|Courtesy of Gina Lopez|
I felt so energized and inspired after interviewing Gina Lopez, the Philippines’ former environment minister, for this issue of New Internationalist.
She is both a philanthropist and an environmentalist - a fiery, fearless, maverick activist who is not afraid of fighting the Philippines' powerful mining industry. She believes that protecting the environment and promoting social justice go hand in hand.
She is irreverent, funny, full of energy and always in action – rolling her sleeves, campaigning, cleaning slums, jumping into a river to make a point, climbing a rock – and giving ministers and industrialists a piece of her mind.
"Yes, mining creates a few jobs and perhaps a few schools, and a few people enrich themselves, but thousands suffer and water sources are polluted for generations afterward. Mining is just greed and selfishness."
As a minister, she banned open-pit mines and moved to shut down more than half of the operations of the country’s mining companies, after audits showed massive violations against the environment and the law. It cost her her job.
She is not your typical environmental activist. The daughter of one of the country’s wealthiest families, she fled the Philippines in 1972 to avoid political persecution during the Marcos regime, but returned in 1986 after being educated in the US, becoming a yoga master, and then working with disadvantaged communities in Africa. She still meditates every day.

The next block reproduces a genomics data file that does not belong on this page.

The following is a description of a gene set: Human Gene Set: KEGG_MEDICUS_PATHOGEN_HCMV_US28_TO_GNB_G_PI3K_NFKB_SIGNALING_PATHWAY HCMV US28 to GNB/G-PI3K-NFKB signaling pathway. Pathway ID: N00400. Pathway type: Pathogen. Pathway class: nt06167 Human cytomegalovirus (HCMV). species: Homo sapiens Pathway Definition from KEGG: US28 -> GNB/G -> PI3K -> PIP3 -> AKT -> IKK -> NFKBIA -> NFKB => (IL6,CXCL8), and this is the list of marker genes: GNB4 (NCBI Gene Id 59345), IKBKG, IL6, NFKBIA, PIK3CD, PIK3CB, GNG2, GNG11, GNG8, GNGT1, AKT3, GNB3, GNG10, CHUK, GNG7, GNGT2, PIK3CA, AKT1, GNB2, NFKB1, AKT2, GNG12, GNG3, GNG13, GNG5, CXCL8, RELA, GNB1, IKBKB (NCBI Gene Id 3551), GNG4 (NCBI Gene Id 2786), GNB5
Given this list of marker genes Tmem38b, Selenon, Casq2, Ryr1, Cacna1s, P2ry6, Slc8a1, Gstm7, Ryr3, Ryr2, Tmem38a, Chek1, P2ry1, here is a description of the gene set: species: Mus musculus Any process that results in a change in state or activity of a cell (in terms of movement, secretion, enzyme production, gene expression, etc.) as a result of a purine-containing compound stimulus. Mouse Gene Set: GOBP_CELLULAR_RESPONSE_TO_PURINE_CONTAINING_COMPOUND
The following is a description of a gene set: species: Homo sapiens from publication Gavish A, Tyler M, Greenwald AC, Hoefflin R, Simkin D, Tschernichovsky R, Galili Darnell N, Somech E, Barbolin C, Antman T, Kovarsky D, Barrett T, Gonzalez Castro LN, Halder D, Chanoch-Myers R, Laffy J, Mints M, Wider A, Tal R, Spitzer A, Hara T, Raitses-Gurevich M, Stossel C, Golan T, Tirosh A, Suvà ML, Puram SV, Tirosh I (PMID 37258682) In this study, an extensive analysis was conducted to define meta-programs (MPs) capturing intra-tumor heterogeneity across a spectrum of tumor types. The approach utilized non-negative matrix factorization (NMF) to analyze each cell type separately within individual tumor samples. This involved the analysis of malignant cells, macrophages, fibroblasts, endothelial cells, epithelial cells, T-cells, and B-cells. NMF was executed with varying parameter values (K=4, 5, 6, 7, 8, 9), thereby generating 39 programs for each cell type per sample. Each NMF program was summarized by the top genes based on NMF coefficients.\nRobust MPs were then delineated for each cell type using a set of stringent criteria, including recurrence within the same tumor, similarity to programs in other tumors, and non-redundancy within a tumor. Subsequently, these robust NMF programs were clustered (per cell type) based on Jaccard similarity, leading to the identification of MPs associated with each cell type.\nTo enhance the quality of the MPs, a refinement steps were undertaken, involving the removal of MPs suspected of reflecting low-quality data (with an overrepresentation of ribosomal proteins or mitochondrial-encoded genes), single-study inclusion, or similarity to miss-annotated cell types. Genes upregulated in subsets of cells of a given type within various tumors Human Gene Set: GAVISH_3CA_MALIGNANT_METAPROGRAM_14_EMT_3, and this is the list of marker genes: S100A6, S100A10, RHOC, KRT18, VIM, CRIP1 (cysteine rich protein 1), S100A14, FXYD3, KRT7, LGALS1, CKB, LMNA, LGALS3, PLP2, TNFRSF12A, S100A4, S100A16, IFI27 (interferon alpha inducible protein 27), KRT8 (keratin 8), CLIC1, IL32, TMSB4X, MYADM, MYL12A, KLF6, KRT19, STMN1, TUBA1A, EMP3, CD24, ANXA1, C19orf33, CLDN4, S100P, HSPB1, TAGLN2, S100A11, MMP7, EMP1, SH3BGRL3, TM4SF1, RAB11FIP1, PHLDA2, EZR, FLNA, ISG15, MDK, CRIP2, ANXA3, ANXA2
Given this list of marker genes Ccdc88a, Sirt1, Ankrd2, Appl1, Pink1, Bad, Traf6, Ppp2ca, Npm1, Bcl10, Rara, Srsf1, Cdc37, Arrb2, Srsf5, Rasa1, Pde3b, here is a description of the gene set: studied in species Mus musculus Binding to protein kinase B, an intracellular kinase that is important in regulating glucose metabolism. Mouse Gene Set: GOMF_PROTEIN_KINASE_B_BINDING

She uses her connections as a shield in a country that is one of the world most dangerous places to be an environmental activist. “My family owns the biggest media company, I don’t think someone would want to harm me. I am not afraid of anything,” she told me matter-of-factly.
“What is needed is not a shift in economic priorities - but a greater realization and awareness of the damage some economic activities (mining, logging, rampant quarrying) inflict not only on our economic potential, but on our well being as a people. What is needed is a total economic valuation (monetizing the costs, the benefits) of these activities and then asking the very pertinent question - is it worth it?"
Last year, she received the Seacology Prize, awarded to those showing exceptional achievement in preserving island environments and culture.
You can read my story in New Internationalist here.